The first item reported on an income statement is the firm's total sales, which is computed by adding all the invoices generated over the period. It is important to notice that at this stage we do not take into account whether these invoices have been paid or are still outstanding; we will consider this distinction in a subsequent chapter.4
Next, the income statement records the costs of the goods sold over the period. This item includes, among other things, those expenditures directly related to producing the goods that have been sold over the period, for instance, the raw materials used to produce these goods. Note that expenditures incurred over the period that are related to goods that were not sold but that are stored as inventory (either as raw material or as (p.8) intermediate or final goods) are not counted as costs in the income statement; instead, these expenditures are recorded as assets, since they are regarded as an investment that will allow the firm to generate future sales.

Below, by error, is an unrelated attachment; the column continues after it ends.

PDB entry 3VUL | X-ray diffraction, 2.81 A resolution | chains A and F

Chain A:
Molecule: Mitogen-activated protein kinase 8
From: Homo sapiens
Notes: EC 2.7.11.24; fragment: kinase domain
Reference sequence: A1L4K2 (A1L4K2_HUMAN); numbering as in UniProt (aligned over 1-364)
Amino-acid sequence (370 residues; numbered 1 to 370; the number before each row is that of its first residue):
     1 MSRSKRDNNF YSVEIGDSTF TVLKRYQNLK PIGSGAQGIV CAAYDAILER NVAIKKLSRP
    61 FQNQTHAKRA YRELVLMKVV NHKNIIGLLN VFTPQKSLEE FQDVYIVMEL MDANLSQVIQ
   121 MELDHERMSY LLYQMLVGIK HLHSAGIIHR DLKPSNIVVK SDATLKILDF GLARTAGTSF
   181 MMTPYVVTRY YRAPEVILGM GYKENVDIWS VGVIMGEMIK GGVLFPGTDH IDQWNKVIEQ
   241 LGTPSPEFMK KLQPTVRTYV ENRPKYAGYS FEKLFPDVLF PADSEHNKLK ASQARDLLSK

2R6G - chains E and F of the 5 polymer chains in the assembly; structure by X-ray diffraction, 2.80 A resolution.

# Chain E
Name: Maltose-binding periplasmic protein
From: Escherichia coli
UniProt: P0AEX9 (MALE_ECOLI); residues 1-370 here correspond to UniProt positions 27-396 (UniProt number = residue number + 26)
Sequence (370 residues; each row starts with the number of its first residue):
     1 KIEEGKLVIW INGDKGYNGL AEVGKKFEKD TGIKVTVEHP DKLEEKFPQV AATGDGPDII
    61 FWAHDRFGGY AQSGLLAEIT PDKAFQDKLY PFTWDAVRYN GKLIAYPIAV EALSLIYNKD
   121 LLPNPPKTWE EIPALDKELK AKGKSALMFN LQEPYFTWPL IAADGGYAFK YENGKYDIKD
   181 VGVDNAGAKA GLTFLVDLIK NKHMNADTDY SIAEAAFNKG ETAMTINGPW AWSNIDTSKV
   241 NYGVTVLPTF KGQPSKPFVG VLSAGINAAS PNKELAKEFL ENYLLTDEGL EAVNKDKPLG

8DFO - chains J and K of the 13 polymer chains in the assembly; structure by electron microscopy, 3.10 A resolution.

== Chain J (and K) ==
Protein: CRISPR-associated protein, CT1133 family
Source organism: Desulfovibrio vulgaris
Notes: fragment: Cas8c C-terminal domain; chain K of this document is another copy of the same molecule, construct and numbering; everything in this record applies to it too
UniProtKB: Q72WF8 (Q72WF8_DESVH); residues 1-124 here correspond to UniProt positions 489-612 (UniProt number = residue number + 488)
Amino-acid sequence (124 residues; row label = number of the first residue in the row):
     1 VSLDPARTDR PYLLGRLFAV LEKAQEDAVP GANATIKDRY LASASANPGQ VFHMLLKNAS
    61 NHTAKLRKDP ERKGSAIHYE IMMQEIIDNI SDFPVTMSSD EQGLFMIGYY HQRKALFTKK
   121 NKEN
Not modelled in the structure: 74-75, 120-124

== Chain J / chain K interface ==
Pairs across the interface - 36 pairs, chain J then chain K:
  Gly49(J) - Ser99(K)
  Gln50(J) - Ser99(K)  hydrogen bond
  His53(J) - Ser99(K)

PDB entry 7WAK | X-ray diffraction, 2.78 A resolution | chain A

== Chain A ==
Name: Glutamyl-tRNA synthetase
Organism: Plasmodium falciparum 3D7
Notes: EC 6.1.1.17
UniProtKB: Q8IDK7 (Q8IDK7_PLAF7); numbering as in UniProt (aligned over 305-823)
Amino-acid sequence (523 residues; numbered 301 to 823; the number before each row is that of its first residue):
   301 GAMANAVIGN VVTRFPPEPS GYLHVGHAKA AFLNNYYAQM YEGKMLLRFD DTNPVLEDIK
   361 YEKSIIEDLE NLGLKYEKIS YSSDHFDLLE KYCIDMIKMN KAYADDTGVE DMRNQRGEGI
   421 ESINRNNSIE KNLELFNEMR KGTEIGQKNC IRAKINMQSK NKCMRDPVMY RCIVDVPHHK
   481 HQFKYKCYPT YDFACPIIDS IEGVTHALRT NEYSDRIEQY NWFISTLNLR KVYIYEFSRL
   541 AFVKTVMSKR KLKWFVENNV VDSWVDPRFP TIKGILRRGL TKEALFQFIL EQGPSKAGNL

To illustrate this distinction, consider the case of a firm that produces dining room sets. Assume that in the period under analysis, say a month, the firm produces and sells 5 dining room sets, each using 40 pounds of wood. The firm's total sales for the month will equal the 5 dining room sets sold over the month times the price per dining room set sold, and the firm's cost of goods sold will equal 40 pounds of wood times the cost of the wood per pound times the 5 dining room sets that have been sold. No problem so far, as we are making the important assumption that the firm bought the exact amount of wood needed to produce the items sold over the period. What happens, however, if we relax this assumption? Imagine now that the firm purchased enough wood to produce 10 dining room sets, but continued to produce and sell only 5 dining room sets. In this case, the firm would show the same total sales and the same cost of goods sold as before, but would now also show an increase in wood stored in inventory. The expenditure associated with this surplus wood is recorded an asset, as this wood will allow the firm to produce more dining room sets to be sold in the future. Note that it does not matter whether this surplus wood was acquired intentionally as an investment in future production capabilities or unintentionally as a result of weaker sales than expected—the accounting implications for the cost of goods sold and inventory are identical.